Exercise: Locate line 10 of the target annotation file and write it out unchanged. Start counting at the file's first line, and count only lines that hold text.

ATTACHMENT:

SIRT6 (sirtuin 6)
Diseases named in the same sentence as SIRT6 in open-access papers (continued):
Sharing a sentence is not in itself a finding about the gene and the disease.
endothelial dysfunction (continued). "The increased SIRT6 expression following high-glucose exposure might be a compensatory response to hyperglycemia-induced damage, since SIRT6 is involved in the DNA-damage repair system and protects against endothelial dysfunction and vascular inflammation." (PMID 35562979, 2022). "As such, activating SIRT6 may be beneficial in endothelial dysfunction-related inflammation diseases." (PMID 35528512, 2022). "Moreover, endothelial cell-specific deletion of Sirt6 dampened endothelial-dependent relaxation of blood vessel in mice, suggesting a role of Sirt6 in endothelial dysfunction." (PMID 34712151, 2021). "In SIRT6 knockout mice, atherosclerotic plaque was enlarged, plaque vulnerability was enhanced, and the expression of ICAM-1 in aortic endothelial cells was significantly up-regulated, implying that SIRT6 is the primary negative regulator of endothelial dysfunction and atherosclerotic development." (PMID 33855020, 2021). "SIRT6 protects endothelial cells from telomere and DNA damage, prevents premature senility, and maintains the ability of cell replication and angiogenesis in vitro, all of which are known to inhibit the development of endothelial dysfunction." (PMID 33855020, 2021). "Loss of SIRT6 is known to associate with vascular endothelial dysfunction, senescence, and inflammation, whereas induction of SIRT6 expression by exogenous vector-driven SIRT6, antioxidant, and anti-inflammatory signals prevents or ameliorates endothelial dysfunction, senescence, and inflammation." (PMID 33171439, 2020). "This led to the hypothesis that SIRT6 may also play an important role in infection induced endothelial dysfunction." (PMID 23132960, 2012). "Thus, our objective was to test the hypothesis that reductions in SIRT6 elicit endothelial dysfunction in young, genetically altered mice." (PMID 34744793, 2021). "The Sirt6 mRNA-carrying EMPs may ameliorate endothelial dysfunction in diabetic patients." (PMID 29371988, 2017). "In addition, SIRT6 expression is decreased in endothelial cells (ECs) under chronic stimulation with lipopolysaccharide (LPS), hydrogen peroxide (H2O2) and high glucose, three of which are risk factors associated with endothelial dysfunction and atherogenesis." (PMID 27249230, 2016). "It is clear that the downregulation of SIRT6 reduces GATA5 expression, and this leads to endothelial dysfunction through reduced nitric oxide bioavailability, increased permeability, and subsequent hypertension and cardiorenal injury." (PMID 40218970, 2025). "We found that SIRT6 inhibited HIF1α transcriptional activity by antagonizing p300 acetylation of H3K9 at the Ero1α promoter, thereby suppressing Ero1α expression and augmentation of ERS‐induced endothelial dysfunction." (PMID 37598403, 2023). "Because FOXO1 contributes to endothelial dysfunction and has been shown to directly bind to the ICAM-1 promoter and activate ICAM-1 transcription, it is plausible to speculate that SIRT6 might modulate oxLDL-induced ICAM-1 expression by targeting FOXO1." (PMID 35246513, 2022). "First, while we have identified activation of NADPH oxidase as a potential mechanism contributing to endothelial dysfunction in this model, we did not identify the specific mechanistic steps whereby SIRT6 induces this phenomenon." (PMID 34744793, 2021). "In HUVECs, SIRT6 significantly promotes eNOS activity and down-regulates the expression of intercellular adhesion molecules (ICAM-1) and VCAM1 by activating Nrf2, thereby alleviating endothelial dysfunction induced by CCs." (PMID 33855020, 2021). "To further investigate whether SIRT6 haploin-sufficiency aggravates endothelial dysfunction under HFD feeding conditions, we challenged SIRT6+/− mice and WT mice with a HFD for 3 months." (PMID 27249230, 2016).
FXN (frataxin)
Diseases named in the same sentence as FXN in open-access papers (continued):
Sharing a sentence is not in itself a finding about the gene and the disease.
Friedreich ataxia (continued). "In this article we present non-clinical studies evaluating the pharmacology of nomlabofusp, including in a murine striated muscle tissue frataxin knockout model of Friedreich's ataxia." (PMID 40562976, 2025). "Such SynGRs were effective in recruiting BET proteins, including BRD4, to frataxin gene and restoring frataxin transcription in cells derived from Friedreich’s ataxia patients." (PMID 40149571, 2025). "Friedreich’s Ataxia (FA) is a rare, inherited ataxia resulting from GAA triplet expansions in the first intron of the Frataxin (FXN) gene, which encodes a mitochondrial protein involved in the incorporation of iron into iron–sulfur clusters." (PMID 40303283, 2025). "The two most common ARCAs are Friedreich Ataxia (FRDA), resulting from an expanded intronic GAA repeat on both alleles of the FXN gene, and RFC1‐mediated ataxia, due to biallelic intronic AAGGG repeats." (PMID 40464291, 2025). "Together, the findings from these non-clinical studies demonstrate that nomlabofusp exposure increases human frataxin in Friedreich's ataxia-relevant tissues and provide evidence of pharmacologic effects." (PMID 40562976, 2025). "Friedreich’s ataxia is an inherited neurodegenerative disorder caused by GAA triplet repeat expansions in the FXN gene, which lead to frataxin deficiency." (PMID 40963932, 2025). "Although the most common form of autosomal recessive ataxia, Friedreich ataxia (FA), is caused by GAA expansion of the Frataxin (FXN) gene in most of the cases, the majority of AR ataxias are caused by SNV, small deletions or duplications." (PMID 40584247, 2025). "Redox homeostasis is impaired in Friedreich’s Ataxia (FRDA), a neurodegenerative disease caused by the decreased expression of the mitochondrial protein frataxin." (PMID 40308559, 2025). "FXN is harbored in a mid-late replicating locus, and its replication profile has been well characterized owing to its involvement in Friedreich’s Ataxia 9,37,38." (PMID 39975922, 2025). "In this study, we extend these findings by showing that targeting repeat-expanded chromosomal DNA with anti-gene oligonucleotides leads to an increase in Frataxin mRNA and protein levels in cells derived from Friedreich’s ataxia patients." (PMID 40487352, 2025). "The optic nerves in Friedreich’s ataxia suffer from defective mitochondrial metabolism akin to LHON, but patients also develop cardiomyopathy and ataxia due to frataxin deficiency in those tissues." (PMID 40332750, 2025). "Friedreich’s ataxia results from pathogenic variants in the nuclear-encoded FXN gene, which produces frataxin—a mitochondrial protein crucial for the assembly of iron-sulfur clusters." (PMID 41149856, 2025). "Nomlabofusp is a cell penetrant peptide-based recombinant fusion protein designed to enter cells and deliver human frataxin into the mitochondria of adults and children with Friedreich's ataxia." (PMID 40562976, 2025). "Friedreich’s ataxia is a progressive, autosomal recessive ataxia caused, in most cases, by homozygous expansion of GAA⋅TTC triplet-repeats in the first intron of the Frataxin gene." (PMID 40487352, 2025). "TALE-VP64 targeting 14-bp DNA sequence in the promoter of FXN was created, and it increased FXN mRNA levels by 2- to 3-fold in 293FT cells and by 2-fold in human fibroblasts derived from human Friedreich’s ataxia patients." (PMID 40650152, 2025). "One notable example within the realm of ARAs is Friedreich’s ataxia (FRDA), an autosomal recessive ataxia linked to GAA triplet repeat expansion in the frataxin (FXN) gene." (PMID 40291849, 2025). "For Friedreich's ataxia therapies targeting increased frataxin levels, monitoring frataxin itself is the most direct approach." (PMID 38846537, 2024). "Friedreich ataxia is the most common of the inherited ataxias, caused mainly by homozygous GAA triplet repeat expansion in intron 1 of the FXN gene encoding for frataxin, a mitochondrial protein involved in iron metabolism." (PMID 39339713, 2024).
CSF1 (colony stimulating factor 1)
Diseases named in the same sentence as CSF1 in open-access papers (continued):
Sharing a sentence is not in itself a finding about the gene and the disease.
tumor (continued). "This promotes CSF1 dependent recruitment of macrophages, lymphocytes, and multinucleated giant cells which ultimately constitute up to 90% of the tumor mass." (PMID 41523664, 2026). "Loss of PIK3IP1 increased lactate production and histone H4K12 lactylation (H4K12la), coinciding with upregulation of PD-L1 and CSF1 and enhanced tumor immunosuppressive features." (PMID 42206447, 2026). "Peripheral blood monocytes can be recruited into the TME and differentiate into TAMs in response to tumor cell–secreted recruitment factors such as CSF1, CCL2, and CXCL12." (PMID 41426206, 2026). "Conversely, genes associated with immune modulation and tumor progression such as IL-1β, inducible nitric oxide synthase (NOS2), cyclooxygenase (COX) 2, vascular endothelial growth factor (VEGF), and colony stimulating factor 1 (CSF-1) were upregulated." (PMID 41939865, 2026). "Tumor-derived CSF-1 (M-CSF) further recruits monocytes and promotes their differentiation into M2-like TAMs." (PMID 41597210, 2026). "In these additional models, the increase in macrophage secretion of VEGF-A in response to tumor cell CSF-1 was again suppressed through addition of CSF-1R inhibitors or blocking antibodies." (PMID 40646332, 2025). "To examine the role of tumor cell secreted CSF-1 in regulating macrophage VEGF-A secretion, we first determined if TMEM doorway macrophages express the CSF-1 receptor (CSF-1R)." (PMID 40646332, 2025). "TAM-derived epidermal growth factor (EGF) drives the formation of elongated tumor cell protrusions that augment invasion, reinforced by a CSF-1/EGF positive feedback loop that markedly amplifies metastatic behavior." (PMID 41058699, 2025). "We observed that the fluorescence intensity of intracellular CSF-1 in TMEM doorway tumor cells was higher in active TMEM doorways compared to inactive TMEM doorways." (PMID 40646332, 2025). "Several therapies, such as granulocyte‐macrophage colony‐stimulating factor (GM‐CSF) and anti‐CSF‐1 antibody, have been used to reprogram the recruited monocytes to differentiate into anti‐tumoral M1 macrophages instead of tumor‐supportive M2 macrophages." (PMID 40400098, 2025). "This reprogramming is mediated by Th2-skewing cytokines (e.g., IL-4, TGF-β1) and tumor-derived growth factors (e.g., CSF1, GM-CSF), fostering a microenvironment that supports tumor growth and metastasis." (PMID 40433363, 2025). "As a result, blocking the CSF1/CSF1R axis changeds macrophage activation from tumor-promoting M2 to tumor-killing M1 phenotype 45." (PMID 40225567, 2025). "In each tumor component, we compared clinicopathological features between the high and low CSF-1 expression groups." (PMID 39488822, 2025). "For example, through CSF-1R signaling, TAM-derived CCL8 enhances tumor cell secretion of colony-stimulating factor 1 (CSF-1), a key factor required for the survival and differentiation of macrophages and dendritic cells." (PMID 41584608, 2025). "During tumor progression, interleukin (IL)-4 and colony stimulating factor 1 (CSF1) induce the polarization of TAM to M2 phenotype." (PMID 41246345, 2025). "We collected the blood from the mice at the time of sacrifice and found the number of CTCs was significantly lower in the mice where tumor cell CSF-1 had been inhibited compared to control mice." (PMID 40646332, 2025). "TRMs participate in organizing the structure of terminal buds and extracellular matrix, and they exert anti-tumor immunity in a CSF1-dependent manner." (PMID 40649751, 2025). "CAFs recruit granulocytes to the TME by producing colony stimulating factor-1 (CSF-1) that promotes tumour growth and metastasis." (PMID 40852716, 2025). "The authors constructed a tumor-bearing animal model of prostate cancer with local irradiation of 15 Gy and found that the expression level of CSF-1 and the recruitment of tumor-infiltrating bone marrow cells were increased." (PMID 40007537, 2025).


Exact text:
Diseases named in the same sentence as CSF1 in open-access papers (continued):